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Automated zone design methods and AZTool software, developed at the University of Southampton, have enabled more efficient and effective collection and publication of official population statistics, which underpin evidence-based policy, planning, and decision-making.



Significant amounts of workplace data collected by UK censuses prior to 2011 were not published by the national statistical organisations due to confidentiality concerns.



Innovative automated zone design methods developed by University of Southampton geographers, along with AZTool software, were used by the Office for National Statistics (ONS) to design small residential-based geographical zones for the publication of data from the 2001 Census Output Areas (OAs) and Super Output Areas (SOAs).

The team’s research focused on methods for updating the boundaries of OAs and SOAs to simultaneously accommodate population changes, maintain confidentiality, and minimise boundary changes.

The team enhanced its automated zone design methods and AZTool software to enable design of an entirely new set of zones (termed Workplace Zones, WZ) for the publication of workplace data.



In May 2014, ONS was able to publish 21 detailed tables of demographic and employment data for workers and workplaces in each of the Workplace Zones, compared to just four such tables released for OAs in 2001 due to confidentiality concerns.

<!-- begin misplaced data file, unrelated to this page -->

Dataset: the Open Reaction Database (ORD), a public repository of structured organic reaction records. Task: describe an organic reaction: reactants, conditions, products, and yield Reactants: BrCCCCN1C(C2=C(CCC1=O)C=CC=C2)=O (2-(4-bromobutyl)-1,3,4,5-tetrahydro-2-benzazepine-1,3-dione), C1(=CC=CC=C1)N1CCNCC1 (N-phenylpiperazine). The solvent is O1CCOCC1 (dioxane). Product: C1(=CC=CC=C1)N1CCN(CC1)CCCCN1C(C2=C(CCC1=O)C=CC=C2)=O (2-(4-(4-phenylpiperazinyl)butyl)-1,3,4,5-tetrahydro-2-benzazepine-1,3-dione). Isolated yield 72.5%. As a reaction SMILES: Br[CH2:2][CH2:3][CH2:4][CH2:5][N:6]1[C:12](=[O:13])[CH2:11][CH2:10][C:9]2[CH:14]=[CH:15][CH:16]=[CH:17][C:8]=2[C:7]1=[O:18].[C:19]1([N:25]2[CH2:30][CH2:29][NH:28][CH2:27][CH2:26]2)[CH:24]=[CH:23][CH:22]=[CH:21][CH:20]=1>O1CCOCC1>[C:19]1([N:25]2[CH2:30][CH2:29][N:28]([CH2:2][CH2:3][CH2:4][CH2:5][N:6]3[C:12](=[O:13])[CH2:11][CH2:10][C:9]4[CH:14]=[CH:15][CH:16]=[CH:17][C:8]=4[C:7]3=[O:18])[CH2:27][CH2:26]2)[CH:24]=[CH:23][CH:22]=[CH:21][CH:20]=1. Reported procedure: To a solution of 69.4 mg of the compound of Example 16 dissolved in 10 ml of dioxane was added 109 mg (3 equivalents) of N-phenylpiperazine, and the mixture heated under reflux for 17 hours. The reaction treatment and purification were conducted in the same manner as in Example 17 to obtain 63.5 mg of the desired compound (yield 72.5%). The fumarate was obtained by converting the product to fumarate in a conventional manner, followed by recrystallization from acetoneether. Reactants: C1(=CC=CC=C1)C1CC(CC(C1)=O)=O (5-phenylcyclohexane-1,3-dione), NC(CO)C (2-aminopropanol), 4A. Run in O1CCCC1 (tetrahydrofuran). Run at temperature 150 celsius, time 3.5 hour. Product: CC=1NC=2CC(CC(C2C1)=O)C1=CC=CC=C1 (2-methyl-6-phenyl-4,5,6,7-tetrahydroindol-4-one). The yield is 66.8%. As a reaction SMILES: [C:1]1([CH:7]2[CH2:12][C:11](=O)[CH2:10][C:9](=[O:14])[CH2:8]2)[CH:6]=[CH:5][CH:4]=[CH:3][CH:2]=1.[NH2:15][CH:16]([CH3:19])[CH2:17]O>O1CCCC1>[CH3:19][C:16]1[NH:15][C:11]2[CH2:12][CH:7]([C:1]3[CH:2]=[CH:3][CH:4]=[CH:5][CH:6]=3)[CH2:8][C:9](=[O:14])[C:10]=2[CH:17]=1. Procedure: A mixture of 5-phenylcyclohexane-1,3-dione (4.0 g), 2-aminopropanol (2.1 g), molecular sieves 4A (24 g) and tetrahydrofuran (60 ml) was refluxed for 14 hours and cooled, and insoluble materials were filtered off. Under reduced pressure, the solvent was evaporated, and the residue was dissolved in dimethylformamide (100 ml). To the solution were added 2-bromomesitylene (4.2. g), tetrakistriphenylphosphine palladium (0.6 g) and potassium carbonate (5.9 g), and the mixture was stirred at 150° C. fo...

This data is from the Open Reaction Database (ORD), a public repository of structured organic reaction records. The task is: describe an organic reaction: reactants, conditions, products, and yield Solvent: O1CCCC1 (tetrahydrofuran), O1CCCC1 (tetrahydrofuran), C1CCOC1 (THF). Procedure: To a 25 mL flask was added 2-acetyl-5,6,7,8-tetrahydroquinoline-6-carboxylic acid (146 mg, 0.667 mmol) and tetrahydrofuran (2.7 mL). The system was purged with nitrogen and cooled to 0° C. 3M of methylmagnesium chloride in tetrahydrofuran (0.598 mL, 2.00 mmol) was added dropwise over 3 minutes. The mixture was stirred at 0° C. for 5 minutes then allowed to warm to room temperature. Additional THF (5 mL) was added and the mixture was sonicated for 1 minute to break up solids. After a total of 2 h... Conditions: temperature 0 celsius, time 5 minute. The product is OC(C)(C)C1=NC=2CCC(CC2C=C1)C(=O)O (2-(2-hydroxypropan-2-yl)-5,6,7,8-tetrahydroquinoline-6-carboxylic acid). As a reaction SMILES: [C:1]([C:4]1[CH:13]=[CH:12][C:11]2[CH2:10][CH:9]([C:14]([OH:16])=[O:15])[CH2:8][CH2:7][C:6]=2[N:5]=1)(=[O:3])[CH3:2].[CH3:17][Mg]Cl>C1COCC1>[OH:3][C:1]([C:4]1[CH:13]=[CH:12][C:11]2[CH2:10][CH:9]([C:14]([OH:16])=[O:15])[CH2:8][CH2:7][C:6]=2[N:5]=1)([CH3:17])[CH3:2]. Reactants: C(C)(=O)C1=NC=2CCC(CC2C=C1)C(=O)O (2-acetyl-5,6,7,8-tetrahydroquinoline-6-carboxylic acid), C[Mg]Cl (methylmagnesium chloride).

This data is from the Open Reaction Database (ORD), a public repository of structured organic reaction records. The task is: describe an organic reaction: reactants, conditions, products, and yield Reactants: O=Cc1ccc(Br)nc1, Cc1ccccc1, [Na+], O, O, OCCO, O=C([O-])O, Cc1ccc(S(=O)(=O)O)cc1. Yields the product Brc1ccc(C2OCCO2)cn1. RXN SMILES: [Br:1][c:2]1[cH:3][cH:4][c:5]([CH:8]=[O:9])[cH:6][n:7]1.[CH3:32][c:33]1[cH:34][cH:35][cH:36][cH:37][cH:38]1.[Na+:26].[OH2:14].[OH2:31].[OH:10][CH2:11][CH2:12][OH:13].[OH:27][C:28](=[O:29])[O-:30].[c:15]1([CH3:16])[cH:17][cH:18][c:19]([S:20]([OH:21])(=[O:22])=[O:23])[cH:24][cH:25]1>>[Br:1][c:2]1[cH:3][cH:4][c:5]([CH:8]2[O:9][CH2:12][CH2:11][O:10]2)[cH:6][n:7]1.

Following positive user feedback for Workplace Zones and a strong demand for UK-wide statistics, the National Records of Scotland (NRS) and the Northern Ireland Statistics and Research Agency (NISRA) requested the creation of similar boundaries for Scotland and Northern Ireland.

Other organisations have adopted the concepts of OAs/SOAs and WZs/COWZ and have produced related data products. The new series of workplace-related data products has provided users with greatly enhanced insights into the distribution and characteristics of workers and workplaces at the small area level and is now underpinning planning and decision-making in a range of sectors.


More information

Institution: University of Southampton

Researchers: Professor David Martin OBE, Dr Samantha Cockings, Andrew Harfoot

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Royal Geographical Society (with IBG) (2023) Better boundaries for the collection and publication of official statistics. Available at  Last accessed on: <date>